In the five years I worked as a kitchen porter, peeling buckets of spuds, making up oceans of stock, washing up towers of greasy plates, picking enough fish bones out of the drain to make entire skeletons, and working my way through vats of prawns and squid, I never once had a freak-out.

So I thought I could handle La Factoria. They came on strong – had me crawling into their huge, filthy oven to scrape out the grime with industrial-strength products on day one, insisted I chop a huge pile of parsley more and more finely until my spirit almost broke on day two, and made me clean the customer loos at two in the morning at the end of all of my shifts. But I could take it.

During the day, the owner (and head chef) would make small talk with the sous-chef and I’d scrape up any conversational crumbs I could decipher. Occasionally I’d take a deep breath and blunder through the odd sentence or two. At those times, everyone would stop and watch me intently – and disconcertingly – as I spoke. When I’d finished, they would address me as – well, as an English person would address a non-English speaker – like an old lady who’s as deaf as a post.

During the evening, I learnt to keep my head down and wow them with my productivity. I was routinely trotted out by the head chef as an overseas curiosity, where I would smile and introduce myself as the new mop, but aside from that I kept myself to myself.

Then, just as I thought I was settling in and gaining the respect of my team, it happened. I’d been asked to clean a huge metal tray full of squid and got straight down to it, one by one: pull out the quill, rummage around for the beak, poke out the eyes, done, onto the next.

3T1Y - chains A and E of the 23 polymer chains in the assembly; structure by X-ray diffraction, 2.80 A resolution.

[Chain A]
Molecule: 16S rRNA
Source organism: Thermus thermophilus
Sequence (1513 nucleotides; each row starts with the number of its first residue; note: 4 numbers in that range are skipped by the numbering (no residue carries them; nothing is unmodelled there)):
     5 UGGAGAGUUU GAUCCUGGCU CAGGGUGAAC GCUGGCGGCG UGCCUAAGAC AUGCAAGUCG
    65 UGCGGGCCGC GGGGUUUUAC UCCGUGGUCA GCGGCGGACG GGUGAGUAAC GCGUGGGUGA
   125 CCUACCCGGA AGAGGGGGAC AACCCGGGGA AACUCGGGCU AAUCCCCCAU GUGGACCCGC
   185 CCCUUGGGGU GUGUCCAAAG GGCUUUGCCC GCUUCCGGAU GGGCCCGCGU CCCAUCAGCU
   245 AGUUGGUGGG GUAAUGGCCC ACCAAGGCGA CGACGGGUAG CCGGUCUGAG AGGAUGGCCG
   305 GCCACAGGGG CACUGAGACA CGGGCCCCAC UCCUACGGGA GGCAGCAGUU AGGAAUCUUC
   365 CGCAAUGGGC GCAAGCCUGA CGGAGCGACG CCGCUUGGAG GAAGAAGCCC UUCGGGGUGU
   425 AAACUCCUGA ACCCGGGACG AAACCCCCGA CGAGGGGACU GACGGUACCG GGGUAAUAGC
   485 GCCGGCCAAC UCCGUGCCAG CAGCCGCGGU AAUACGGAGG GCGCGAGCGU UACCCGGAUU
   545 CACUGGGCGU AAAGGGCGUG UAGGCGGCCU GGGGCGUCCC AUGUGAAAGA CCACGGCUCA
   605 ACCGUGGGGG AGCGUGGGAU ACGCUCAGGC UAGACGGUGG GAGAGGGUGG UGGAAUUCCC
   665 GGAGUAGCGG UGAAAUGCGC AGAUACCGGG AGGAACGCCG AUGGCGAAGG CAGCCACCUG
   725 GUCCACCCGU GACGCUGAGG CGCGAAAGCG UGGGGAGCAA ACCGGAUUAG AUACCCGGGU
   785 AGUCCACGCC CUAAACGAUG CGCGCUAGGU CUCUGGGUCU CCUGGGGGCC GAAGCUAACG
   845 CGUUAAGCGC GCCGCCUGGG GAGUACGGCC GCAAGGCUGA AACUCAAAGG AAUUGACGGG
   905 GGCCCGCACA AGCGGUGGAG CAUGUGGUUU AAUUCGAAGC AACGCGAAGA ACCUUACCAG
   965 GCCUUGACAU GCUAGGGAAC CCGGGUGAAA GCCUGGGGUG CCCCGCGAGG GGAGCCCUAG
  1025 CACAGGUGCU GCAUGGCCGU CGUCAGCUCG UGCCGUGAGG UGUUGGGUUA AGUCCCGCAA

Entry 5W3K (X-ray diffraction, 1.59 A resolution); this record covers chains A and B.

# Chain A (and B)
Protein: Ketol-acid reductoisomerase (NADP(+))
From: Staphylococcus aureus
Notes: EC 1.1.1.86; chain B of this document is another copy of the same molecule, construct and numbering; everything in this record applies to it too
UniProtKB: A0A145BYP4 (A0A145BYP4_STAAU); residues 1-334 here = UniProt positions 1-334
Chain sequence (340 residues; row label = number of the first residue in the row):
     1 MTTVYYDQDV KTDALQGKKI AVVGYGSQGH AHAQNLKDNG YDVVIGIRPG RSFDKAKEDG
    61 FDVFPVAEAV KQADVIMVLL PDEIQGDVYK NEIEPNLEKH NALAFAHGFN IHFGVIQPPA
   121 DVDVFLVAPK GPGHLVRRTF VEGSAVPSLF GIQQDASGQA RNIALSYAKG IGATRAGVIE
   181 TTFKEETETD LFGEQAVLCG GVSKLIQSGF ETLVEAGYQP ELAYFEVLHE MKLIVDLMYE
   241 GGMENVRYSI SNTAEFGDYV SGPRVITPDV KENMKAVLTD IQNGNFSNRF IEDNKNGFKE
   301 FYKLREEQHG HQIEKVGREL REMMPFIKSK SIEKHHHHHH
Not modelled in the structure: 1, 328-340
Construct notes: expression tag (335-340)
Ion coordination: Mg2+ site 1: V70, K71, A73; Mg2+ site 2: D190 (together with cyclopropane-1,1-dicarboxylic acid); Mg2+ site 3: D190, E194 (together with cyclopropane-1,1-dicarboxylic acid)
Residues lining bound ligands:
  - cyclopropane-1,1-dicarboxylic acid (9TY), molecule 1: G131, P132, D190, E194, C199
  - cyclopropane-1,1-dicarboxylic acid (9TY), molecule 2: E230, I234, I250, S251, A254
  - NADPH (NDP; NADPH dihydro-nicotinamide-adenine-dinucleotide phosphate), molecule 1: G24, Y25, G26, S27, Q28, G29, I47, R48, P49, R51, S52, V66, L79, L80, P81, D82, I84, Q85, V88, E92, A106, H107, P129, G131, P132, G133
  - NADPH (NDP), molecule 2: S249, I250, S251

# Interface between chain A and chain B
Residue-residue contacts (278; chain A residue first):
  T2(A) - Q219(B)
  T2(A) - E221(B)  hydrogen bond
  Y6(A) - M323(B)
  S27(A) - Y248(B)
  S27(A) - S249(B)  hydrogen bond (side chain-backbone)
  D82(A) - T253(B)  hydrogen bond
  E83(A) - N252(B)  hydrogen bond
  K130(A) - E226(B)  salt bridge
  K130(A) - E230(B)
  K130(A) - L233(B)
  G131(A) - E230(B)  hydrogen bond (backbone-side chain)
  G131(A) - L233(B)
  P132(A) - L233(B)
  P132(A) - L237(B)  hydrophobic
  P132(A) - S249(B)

Soon I’d got about halfway through the squid mountain and was on autopilot, consumed by the task in hand. Quill, beak, eyes, next. Quill, beak, eyes, next. Quiiiiii…… Suddenly, before I could process what was happening, I was making a low, disgusted noise that was somewhere between a roar and a moan, the audible equivalent of the air you expel furiously from your contaminated nostrils after tentatively sniffing the ‘mud’ on the sole of your shoe. Before I knew it, the squid I’d picked up was sailing in a high and graceful arc across the kitchen, watched curiously by the head and sous-chefs. It thudded onto the floor and skidded into a corner, while we all stared after it open-mouthed.

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It’s a tough job, but…

As an antidote to London Fashion Week, I thought I’d take you behind the scenes of a food photoshoot, where bellies are rubbed, not sucked in, and where mouths salivate rather than pout.

The rules

Rule one: food can be photogenic or otherwise, much like people. A ripe, rosy plum will be a natural in front of the camera, requiring only a bowl to sit in, some fellow plums for company, and favourable lighting. Life’s plainer ingredients, however, need tarting and gussying up like the mother of the bride in order to shine. The difference, of course, is that food will never writhe, smile more widely, or respond to calls of ‘lovely, that’s great, keep it going, you’re a confident, fierce bratwurst!’ It’s up to the team to sex up those pesky German sausages.

The team

The Photographer: usually a surprisingly skinny man.

How to spot him: the only one not making primitive ‘mmm’ and ‘aah’ noises – he’s not gazing longingly at the food; he’s looking at the light. Like a ripening pear whose flesh melts to mush in the time it takes for you to run to the kitchen and grab a knife, the light will tease your photographer, changing by the minute, every passing cloud or sunbeam frustrating his efforts. The only person in the room who understands the challenge he faces is…